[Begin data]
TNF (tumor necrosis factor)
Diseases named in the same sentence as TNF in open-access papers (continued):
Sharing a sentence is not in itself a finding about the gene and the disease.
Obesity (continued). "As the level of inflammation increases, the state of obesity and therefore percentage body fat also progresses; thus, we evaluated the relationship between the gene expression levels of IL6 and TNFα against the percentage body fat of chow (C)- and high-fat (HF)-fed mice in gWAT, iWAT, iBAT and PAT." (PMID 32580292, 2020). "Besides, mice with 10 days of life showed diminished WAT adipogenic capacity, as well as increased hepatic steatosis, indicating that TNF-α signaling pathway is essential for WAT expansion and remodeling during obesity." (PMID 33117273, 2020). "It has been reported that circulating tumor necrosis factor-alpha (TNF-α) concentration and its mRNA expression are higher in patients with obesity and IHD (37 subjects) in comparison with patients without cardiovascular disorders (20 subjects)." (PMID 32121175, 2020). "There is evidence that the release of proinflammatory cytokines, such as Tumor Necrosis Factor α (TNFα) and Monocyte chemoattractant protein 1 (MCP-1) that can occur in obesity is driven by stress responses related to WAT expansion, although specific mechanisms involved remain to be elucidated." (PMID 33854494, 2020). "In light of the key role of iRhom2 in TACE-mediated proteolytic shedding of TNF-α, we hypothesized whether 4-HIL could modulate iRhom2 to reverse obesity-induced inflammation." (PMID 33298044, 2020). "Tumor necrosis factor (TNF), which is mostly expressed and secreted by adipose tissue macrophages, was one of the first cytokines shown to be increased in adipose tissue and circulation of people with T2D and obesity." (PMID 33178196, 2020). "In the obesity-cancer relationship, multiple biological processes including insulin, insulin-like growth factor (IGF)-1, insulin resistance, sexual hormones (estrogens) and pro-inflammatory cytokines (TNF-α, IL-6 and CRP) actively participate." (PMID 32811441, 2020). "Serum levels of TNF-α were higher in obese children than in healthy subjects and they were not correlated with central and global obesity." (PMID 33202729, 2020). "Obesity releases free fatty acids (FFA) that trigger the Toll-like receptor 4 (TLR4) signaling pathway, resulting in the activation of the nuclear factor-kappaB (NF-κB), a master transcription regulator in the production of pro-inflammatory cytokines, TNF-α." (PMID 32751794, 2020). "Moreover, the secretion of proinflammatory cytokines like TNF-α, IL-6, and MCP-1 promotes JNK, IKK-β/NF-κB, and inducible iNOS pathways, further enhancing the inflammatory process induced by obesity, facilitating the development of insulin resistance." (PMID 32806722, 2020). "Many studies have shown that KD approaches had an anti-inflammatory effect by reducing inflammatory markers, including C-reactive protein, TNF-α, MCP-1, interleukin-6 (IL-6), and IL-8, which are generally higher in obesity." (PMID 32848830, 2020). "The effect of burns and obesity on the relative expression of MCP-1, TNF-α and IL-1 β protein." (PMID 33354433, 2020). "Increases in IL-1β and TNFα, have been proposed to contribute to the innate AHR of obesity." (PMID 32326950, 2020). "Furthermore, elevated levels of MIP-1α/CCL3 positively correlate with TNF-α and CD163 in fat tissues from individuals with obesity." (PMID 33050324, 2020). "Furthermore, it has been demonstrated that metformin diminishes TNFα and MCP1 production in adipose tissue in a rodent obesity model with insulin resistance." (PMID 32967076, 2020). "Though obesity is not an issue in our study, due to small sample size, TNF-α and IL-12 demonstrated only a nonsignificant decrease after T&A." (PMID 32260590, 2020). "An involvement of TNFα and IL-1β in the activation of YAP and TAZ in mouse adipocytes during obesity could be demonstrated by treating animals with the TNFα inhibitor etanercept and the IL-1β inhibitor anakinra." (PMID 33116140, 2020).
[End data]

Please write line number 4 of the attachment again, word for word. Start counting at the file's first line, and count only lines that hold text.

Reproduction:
Obesity (continued). "As the level of inflammation increases, the state of obesity and therefore percentage body fat also progresses; thus, we evaluated the relationship between the gene expression levels of IL6 and TNFα against the percentage body fat of chow (C)- and high-fat (HF)-fed mice in gWAT, iWAT, iBAT and PAT." (PMID 32580292, 2020). "Besides, mice with 10 days of life showed diminished WAT adipogenic capacity, as well as increased hepatic steatosis, indicating that TNF-α signaling pathway is essential for WAT expansion and remodeling during obesity." (PMID 33117273, 2020). "It has been reported that circulating tumor necrosis factor-alpha (TNF-α) concentration and its mRNA expression are higher in patients with obesity and IHD (37 subjects) in comparison with patients without cardiovascular disorders (20 subjects)." (PMID 32121175, 2020). "There is evidence that the release of proinflammatory cytokines, such as Tumor Necrosis Factor α (TNFα) and Monocyte chemoattractant protein 1 (MCP-1) that can occur in obesity is driven by stress responses related to WAT expansion, although specific mechanisms involved remain to be elucidated." (PMID 33854494, 2020). "In light of the key role of iRhom2 in TACE-mediated proteolytic shedding of TNF-α, we hypothesized whether 4-HIL could modulate iRhom2 to reverse obesity-induced inflammation." (PMID 33298044, 2020). "Tumor necrosis factor (TNF), which is mostly expressed and secreted by adipose tissue macrophages, was one of the first cytokines shown to be increased in adipose tissue and circulation of people with T2D and obesity." (PMID 33178196, 2020). "In the obesity-cancer relationship, multiple biological processes including insulin, insulin-like growth factor (IGF)-1, insulin resistance, sexual hormones (estrogens) and pro-inflammatory cytokines (TNF-α, IL-6 and CRP) actively participate." (PMID 32811441, 2020). "Serum levels of TNF-α were higher in obese children than in healthy subjects and they were not correlated with central and global obesity." (PMID 33202729, 2020). "Obesity releases free fatty acids (FFA) that trigger the Toll-like receptor 4 (TLR4) signaling pathway, resulting in the activation of the nuclear factor-kappaB (NF-κB), a master transcription regulator in the production of pro-inflammatory cytokines, TNF-α." (PMID 32751794, 2020). "Moreover, the secretion of proinflammatory cytokines like TNF-α, IL-6, and MCP-1 promotes JNK, IKK-β/NF-κB, and inducible iNOS pathways, further enhancing the inflammatory process induced by obesity, facilitating the development of insulin resistance." (PMID 32806722, 2020). "Many studies have shown that KD approaches had an anti-inflammatory effect by reducing inflammatory markers, including C-reactive protein, TNF-α, MCP-1, interleukin-6 (IL-6), and IL-8, which are generally higher in obesity." (PMID 32848830, 2020). "The effect of burns and obesity on the relative expression of MCP-1, TNF-α and IL-1 β protein." (PMID 33354433, 2020). "Increases in IL-1β and TNFα, have been proposed to contribute to the innate AHR of obesity." (PMID 32326950, 2020). "Furthermore, elevated levels of MIP-1α/CCL3 positively correlate with TNF-α and CD163 in fat tissues from individuals with obesity." (PMID 33050324, 2020). "Furthermore, it has been demonstrated that metformin diminishes TNFα and MCP1 production in adipose tissue in a rodent obesity model with insulin resistance." (PMID 32967076, 2020). "Though obesity is not an issue in our study, due to small sample size, TNF-α and IL-12 demonstrated only a nonsignificant decrease after T&A." (PMID 32260590, 2020). "An involvement of TNFα and IL-1β in the activation of YAP and TAZ in mouse adipocytes during obesity could be demonstrated by treating animals with the TNFα inhibitor etanercept and the IL-1β inhibitor anakinra." (PMID 33116140, 2020).